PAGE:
An Interesting Beer Interview

Despite being out of the beer loop it was quite a surprise that I had an interview, perhaps a none broadcast pod-cast, fall in my lap quite recently.

I’m not one for conspiracy theories but it does seem a bit odd that I was never made aware of it whilst I was part of that most exclusive of clubs.

Anyway, I present it to you for your own delectation; transcribed as best as I can, all spelling and grammatical errors are mine, as you’d expect.

 

Interviewer (I): Hello, its everyone’s favourite blue-haired beer communicator Simon Jessica Wrighton, here for another episode of “Beer, its a really fucking serious business” and I’ve yet again braved not only stepping outside of London but also, being in the North of England, outside of Manchester and Leeds, to bring you this interview with John, brewer and owner of Common Sense Brewing, here in [remember to add which backwater town this actually is].  So John, as most of our readers and listeners might not know about you and your beer please tell us a bit about yourself.

John (J): Well, my background was in science and I home-brewed for a number of years and then, following a small lottery win I thought I’d see how well a hobby could grow into a business and if I could make enough to leave science and hopefully earn a living doing something I preferred, while being my own boss and hoping that I didn’t end up hating it.  8 years on, so far all 3 of those criteria have been met.

(I): And tell us a bit about the beer.

(J): Well, we brew a variety of beers, your pales mainly, we have a bitter, a mild, a stout and sometimes I try and dabble in what seems to be on trend in the beer world.

(I): So would you say you’re more of a traditional style of brewer or a more modern, forward thinking brewery?

(J): I brew what sells really.  Obviously my main market is my local area and it has a more of what you probably call a traditional feel to it but they all seem willing to try anything.  Likewise I can sell to wholesalers who can ship it around areas it isn’t really practical for us to reach.

(I): Give us an insight into the set-up of the brewery.

(J): Well it is a one man operation, I…

(I): Person.

(J): Sorry…

(I): One person operation.

(J): Er, OK.  So I’m the sole person handling the brewing, sales, admin, accounts, marketing and everything else in between.

(I): So you don’t have anyone else on your staff.

(J): Not at the moment no, I’m handling things quite well as I’ve have done since I started.

(I): But in the future you may need to employ some other people to help, possibly from other ethnic or gender backgrounds?

(J): What?

(I): You’ll be an equal opportunity employer?

(J): Well, yes, because I think it is the law.

(I): So you might end up getting a woman to help out.

(J): I suppose so, but if the time ever comes I’ll get whoever is best qualified or suited to whatever role I need filling.

(I): So what you’re saying is that you wouldn’t employ a woman?

(J): Where are we going with this, I thought I was here to talk beer and brewing?

(I): Yes, of course, but I’m sure our fans want to know that they won’t possibly be buying your beer knowing they are funding someone who doesn’t believe in equality.

(J): Sorry? You’ve lost me, but look, if the time comes I’ll advertise a role, interview whoever applies for it and then make a decision based on what information I’ve gleamed from them and their CVs, but this seems to be a hypothetical discussion so perhaps we should just talk about the present?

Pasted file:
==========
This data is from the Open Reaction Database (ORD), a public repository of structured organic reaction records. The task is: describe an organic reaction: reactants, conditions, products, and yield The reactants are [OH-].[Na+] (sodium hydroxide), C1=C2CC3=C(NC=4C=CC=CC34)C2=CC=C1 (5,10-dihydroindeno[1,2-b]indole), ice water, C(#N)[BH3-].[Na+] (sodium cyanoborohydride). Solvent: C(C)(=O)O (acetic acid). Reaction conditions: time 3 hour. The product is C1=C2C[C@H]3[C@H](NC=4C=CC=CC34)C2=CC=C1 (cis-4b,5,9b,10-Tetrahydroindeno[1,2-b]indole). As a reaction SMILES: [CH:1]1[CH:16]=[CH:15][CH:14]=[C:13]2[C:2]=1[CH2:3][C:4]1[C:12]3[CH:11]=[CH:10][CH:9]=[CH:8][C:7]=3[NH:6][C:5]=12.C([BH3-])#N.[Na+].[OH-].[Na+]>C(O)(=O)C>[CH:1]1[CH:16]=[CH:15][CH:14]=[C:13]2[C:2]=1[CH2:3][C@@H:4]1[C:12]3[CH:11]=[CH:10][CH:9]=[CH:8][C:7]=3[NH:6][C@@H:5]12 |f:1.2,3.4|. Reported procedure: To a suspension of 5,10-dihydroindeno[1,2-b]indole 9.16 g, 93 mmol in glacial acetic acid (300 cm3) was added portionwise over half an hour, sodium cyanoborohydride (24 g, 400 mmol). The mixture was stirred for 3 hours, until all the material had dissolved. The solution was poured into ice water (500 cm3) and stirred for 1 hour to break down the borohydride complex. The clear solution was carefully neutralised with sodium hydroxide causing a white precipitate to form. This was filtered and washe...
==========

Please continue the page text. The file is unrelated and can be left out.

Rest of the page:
(I) Yes, of course. Tell us a bit about your most popular beer.

(J): Right, it is a very simple 4% pale ale.

(I):  What is the grist make-up?

(J): Just pale malt with a bit of wheat for head retention.

(I): So you don’t use any black malt?

(J): Er, not is this particular beer as it is a pale.

(I): But you do use black malts?

(J): Well yes, in my more amber and red beers and I of course use chocolate malts in my mild and stout.

(I): So what you’re saying is you’ve not yet brewed using all black malts yet?

(J): Er, no because I wouldn’t get beer, at least beer as we know it, out of that.

(I): Don’t you think you should at least try?

(J): I could try but experience and the general science behind brewing says that I won’t get beer from it.  If we are still talking about beer that is?

(I): Yes, of course we are.  What is the hop profile?

(J): I use Admiral hops for bittering, I use Admiral for bittering the vast majority of my beers just to keep it simple and cost effective.  The aroma comes from liberal use of Mosaic hops.

(I): Do you use more Admiral or more Mosaic?

(J): Erm, Mosaic but that is because of the nature of the beer.

(I): So why not use more Admiral?

(J): Because that isn’t what this beer requires.

(I): So you’re saying that Admiral and Mosaic aren’t of equal value?

(J): Eh? They both do important jobs but both are quite different in the jobs that they do.  Seriously pal, are we still talking about beer?

(I): Touched a nerve have I?

(J): No, you’re just confusing me with this line of questioning.  Is there anything else I can answer for you.

(I): Yes, of course.

(J): Is it about beer or brewing?

(I): Of course it is.

(J): Ask away then.

(I):  Why don’t you maintain quotas for how much hops and malts you use?

(J): What do you mean by quotas, I record all the weights I take on my brew sheets if that is what you’re getting at?

(I): Good.  So you’re saying we could look through you’re brew sheets and see how equally you spread your use of hops and malts.

(J): What do you mean equally?

(I): To make sure you use everything equally.

(J): What?  I can’t use everything equally, that isn’t the nature of the beer I make.

(I): So you’re saying you don’t use hops and malts equally?

(J): Well, they do completely different jobs.

(I): So they aren’t equal?

(J): What, hops and malt, are we talking by weight?

(I): Yes.

(J): Well, no, as I just said, they do different jobs and they can’t be compared as being equal.  There is no like for like comparison.

(I): Not even as an average?